December 24, 2012
Albany, NY

Governor Cuomo Announces Subpoena Served on Landlord to Investigate Allegations of Harassment and Intimidation of Tenants in Northern Manhattan and the Bronx

Governor Cuomo Announces Subpoena Served on Landlord to Investigate Allegations of Harassment and Intimidation of Tenants in Northern Manhattan and the Bronx

Governor Andrew M. Cuomo announced today that the newly-formed Tenant Protection Unit (TPU) had served a major subpoena on Castellan Real Estate Partners/Liberty Place Property Management, an owner/manager of approximately 1,700 apartments -- in over 35 different buildings -- located mainly in Harlem, Washington Heights and the South Bronx. The subpoena focuses on the landlord's reported harassment and intimidation of mainly Spanish-speaking immigrant tenants in buildings recently purchased by the landlord.

"Landlords who harass tenants and engage in prejudiced bullying will not get away with it in this state, period," Governor Cuomo said. "We created the Tenant Protection Unit for exactly this purpose: to stand up for renters who are being taken advantage of by bad landlords. This investigation sends a clear message to any owner who tries to profit by preying on those who do not speak English or push tenants out of their homes with threats."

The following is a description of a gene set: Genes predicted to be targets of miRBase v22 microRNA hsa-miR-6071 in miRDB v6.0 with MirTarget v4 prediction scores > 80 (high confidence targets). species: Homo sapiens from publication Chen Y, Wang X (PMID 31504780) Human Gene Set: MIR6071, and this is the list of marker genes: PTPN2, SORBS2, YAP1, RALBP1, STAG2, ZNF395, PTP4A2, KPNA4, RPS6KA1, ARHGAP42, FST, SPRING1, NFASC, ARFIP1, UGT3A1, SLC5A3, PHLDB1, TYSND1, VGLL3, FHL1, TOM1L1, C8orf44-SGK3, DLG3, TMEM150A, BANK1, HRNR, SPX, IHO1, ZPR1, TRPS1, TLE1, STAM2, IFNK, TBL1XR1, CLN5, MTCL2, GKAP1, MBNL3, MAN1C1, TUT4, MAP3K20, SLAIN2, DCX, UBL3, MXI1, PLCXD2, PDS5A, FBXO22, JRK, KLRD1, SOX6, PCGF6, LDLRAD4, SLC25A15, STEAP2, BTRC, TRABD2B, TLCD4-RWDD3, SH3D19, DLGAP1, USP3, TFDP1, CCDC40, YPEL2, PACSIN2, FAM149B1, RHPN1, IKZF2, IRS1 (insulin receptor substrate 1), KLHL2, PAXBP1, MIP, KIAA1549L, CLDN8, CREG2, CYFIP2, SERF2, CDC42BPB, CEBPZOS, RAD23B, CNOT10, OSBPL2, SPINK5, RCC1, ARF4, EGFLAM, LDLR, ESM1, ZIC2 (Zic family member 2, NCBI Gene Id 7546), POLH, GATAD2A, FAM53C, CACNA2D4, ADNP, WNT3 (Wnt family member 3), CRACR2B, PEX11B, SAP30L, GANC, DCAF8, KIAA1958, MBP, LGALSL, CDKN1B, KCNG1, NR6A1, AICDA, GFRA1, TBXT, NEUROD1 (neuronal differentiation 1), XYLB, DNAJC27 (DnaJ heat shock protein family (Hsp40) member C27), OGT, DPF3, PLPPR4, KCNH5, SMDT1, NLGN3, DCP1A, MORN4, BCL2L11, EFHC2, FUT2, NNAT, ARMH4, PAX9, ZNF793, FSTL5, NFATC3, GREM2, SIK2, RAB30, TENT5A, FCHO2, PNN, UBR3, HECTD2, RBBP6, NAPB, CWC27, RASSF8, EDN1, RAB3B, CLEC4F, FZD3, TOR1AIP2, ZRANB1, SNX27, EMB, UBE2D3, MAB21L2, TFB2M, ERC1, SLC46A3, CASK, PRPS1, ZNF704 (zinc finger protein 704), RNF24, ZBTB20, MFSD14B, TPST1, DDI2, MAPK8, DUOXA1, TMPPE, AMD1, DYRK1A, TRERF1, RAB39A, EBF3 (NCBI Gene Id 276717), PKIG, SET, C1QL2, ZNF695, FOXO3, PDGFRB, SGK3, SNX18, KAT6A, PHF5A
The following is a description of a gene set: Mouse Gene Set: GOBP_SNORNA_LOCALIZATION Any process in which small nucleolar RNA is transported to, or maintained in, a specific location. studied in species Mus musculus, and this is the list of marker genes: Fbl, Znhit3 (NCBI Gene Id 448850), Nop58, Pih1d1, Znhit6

The charges that led to the investigation and subpoena include: failure to provide renewal leases; false fees on individuals rent statements when tenants have payment receipts; and sending tenants information sheets asking them to provide documents proving income, as well as citizenship status, all of which are illegal to do to existing leaseholders. In other cases, the owners staff is alleged to have personally threatened tenants, telling them they could face eviction because of their immigration status or lack of proof of adequate income. Tenants also detailed being pressured to accept inadequate buyouts to leave their rent-regulated homes and waive their rights through an English-only settlement document -- given to tenants who cannot read English.

"We know that most landlords of rent-regulated housing are good businesspeople, who know that little can be gained from heavy-handed and illegal efforts to turn over apartments and force tenants out," said Darryl C. Towns, Commissioner/CEO of New York State Homes and Community Renewal (HCR). "Today's work by the TPU sends a strong message to those landlords who are the exception that thanks to the Governor's leadership, they are being watched much more closely."

In addition to requesting the relevant rental documents, the subpoena also requests information on the landlords' business and investment practices based on their reported promises to investors of 15% profit returns through the purchase of rent-regulated buildings that they had described to investors as having been previously "mismanaged."